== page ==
The Interaction between Major Birth Defects and Preterm Birth in Infant Healthcare Expenditures: Implications for Assessments of the Benefits of Prevention
Methods: We used DRG codes in MarketScan® claims data to identify live births during 2013 who had 12 months continuous non-capitated plan enrollment. Preterm birth (<37 weeks) and selected major birth defects (MBDs) were ascertained using ICD-9-CM and DRG codes, which have limitations.
Results: Among 56,183 privately insured infants, 1,458 (2.6%) were classified with a MBD, 4,616 (8.2%) were preterm, and 349 (0.6%) infants were born preterm with a MBD. Among non-preterm infants, mean healthcare cost was $58,059 higher with MBDs. Conversely, among infants born preterm, mean cost was $200,263 higher with MBDs. Subtracting the former from the latter, the incremental cost of preterm birth was $142,204 among infants with MBDs. The incremental cost of preterm birth was $41,746 without MBDs. Overall, preterm infants cost $56,016 more on average than non-preterm infants, or $49,341 controlling for MBDs, calculated as the weighted average of the incremental costs of preterm birth among infants with and without MBDs.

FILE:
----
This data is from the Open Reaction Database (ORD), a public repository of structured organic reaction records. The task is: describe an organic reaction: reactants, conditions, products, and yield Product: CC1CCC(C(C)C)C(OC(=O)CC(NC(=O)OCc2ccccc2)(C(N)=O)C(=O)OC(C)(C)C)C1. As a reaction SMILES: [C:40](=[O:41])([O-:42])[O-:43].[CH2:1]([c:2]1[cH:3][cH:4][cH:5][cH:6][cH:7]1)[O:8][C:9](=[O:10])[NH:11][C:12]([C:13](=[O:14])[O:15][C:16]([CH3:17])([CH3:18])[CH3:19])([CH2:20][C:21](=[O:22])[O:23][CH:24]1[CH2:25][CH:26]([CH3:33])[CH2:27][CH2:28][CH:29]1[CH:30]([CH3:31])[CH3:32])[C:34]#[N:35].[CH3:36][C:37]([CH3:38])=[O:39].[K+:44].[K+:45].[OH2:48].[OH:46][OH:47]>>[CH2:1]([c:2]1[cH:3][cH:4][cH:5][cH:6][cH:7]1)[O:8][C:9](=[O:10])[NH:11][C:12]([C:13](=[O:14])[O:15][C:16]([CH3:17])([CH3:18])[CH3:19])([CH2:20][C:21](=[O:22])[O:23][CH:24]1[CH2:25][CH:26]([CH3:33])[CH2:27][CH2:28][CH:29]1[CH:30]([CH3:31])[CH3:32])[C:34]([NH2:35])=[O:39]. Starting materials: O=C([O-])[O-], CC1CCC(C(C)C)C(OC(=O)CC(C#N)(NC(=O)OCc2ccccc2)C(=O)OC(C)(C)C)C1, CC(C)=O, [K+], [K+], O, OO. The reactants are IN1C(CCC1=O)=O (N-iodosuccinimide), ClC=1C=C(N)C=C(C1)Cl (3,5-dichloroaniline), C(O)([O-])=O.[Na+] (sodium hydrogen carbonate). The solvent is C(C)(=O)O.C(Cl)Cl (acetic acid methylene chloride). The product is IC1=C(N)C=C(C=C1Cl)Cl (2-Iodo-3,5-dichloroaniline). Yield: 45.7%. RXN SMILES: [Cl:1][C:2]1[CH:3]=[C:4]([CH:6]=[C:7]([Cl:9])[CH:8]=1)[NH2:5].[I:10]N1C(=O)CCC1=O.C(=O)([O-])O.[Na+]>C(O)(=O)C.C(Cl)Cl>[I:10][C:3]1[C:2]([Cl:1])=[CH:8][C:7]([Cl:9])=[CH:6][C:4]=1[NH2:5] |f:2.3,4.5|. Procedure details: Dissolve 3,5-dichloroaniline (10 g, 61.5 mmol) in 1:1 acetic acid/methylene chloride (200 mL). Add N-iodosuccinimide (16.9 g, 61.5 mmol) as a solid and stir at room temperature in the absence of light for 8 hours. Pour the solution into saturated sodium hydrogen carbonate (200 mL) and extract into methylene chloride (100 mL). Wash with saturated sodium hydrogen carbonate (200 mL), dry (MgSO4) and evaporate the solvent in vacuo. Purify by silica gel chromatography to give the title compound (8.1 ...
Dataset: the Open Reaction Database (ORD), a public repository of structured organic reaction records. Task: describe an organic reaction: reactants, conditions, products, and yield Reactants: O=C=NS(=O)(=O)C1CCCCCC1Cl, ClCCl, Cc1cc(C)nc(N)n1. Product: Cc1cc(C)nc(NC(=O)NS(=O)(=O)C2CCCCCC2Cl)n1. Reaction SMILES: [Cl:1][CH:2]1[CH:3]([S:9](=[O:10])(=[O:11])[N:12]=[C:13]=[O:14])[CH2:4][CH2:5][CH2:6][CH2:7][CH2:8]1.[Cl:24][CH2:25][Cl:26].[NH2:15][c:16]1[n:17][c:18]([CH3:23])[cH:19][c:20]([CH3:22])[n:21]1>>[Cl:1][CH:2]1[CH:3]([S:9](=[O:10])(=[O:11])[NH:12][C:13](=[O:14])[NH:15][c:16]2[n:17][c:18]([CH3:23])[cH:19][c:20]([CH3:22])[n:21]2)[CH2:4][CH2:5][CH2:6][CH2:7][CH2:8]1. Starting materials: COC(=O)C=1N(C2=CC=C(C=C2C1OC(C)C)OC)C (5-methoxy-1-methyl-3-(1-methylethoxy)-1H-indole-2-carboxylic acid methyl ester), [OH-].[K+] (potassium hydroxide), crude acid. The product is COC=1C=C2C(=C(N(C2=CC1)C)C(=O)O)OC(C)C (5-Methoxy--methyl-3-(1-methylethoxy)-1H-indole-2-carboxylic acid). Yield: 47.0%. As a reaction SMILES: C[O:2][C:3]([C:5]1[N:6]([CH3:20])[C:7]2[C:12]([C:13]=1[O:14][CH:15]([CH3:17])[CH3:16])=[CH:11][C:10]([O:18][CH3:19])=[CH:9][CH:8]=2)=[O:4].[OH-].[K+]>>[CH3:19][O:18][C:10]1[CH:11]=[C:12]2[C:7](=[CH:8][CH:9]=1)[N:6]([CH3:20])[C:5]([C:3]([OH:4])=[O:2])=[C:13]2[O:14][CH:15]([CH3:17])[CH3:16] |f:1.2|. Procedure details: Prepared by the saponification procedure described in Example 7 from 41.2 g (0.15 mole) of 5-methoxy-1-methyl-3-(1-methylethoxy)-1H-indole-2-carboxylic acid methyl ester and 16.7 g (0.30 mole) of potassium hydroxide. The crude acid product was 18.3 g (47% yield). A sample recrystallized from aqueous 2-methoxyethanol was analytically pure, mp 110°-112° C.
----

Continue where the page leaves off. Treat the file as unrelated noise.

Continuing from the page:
Discussion: Adjusting for the interaction of preterm birth and MBDs reduced the mean incremental healthcare cost of preterm birth in this sample by 13-14%. Further analysis of costs of early and late preterm birth among infants with specific MBDs is needed.